• How Usability Testing Prevents Horror Stories

    Strangled babies and irradiated patients provide some recent examples of why medical device designers cannot assume their products will be used the way they think they are going to be used, says Edith Folger, senior software quality engineer at Boston Scientific.Folger, speaking Tuesday at BIOMEDevice San Jose, recounted Angelcare Monitors Inc.'s recent recall of 600,000 baby monitors after two reports of infants who grabbed the power cord of the device, wound it around their...
  • What Qualcomm Has in Common with Google and Microsoft

    The information technology world was dominated by Microsoft, then Google, and perhaps Apple or Facebook or something else next. So is Qualcomm trying to do the same with healthcare—an industry worth $6.5 trillion, according to an estimate from the Emergo Group?There seemed to be a great deal of talk on Tuesday of Qualcomm taking over the nuts and bolts of the digital health revolution during a presentation by Qualcomm Life’s senior vice president Rick Valencia.Speaking in the Wireless Medical...
  • Fogarty at Top of Medical Device Innovation Pantheon

    Balloon catheter innovator Thomas Fogarty, MD, is handily winning an informal Qmed poll that asked readers to pick the top innovator in the medical device industry. As of Wednesday, Fogarty had 14 out of 42 votes cast, followed by Medtronic founder and pacemaker innovator Earl Bakken, who came in second with 10 votes. Behind him with six votes was Alfred Mann, a physicist who has worked in the medical device space for decades. All three can definitely be counted among the medical...
  • Path to Better Hip Implants Outlined in Proposed Standard

    A Pennsylvania company thinks more research standards are in order to correct the metal-on-metal hip implant problems that have caused medical device companies so much trouble in recent years.Ever since its recall in August 2010, DePuy’s articular surface replacement (ASR) metal-on-metal hip implant has been grabbing headlines. An internal groove in the cup, designed to provide space for surgeons to insert a tool to position the implant within the patient’s hip, limited the cup’s surface area....
  • 3-D Printing Revolution Expands to Batteries

    The 3-D printing process has more potential than ever to transform medical device manufacturing, now that researchers have figured out how to 3-D print miniature batteries.Researchers based at Harvard University and the University of Illinois at Urbana-Champaign have created and tested materials, or “inks,” able to function as electrochemically active materials. The materials also had to harden into layers in just the right way so they could be stacked up in layers during the 3-D printing—...
  • Apple's Latest Acquisition Could Be Medtech Game Changer

    Recently acquired 3-D sensing technology could make computing giant Apple an even more disruptive force when it comes to healthcare technology.Purchased by Apple for a reported $350 million, PrimeSense has technology that can capture the nuances of a 3-D environment, and is so accurate that it can detect the pulse of people positioned in front of it.The motion sensor company is best known for its work with Microsoft in developing the Kinect system, which enables users to control the gaming...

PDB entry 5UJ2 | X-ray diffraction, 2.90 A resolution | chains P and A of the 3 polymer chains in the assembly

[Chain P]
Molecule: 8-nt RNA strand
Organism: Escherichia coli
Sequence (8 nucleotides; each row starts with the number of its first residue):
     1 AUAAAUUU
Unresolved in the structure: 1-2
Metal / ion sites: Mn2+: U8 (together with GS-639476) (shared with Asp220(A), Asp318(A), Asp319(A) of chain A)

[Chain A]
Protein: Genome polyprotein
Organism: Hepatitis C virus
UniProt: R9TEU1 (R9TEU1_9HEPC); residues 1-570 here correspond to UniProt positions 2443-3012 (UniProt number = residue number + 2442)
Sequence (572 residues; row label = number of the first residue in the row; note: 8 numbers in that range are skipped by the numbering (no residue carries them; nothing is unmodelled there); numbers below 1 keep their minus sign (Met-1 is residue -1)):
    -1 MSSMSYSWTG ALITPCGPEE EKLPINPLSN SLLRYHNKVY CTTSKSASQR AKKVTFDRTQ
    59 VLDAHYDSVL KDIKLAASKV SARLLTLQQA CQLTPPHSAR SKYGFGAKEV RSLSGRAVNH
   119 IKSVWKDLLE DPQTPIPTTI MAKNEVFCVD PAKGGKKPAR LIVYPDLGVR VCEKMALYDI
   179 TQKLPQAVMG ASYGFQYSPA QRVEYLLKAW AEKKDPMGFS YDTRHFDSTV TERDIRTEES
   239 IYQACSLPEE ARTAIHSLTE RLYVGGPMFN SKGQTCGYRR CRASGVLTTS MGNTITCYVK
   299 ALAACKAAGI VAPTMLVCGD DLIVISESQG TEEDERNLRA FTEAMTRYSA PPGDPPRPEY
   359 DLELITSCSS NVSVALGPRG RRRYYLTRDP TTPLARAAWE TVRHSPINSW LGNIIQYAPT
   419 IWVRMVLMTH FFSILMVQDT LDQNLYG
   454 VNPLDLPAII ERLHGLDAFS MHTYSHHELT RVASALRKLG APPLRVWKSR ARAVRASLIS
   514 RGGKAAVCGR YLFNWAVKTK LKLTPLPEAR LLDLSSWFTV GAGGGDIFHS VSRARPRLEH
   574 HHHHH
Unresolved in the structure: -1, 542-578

• 2-D Tin Could Be Next Transformative Supermaterial

    Graphene, the most buzz-worthy supermaterial of the past decade, may have some new competition.Physicists at Stanford University and the U.S. Department of Energy’s SLAC National Accelerator Laboratory think there is potential to produce a material known as "stanene" that might operate at 100% efficiency at room temperature. This essentially means that the material could avoid converting any energy to heat.In the Physical Review Letters, the researchers explain...
  • Getting Designers and Clinicians to Work Together on Medical Devices

    Medical device engineers at Cincinnati-based Kaleidoscope have been living the dream for the past year through a partnership with Cincinnati Children’s Hospital Medical Center.Developers have occupied space amid the offices of the roughly 22 pediatric surgeons at Children’s, collaborating closely with the doctors and others at the hospital to come up with device ideas and create them.The initial focus has been with pediatric surgeons, but will soon spread to other groups at the hospital....
  • Glasses That Let Nurses Get Under Your Skin

    A Silicon Valley company called Evena Medical is betting that smart glasses will help nurses when it comes to the classic problem of finding a vein in an obese or elderly patient’s arm.A nurse can put on Evena’s Eyes-On Glasses System and clearly see the veins underneath the skin. The recently unveiled glasses are but another example of “smart glasses” such as Google Glass potentially changing the way health practitioners perform their jobs.The next question is whether the hospital...
  • How a Nanotechnology Platform Could Let Diabetics Skip Insulin Injections

    A small ultrasound device could painlessly deliver insulin, potentially giving type-1 diabetics an alternative to giving themselves several insulin injections daily. Developed by researchers at NC State and UNC-Chapel Hill, the technology uses nanoparticles made from poly(lactic-co-glycolic) acid that contain insulin within them.The scientists coaxed the particles to form a “nano-network” that helps control the release of insulin. They accomplished this feat by coating a portion of the...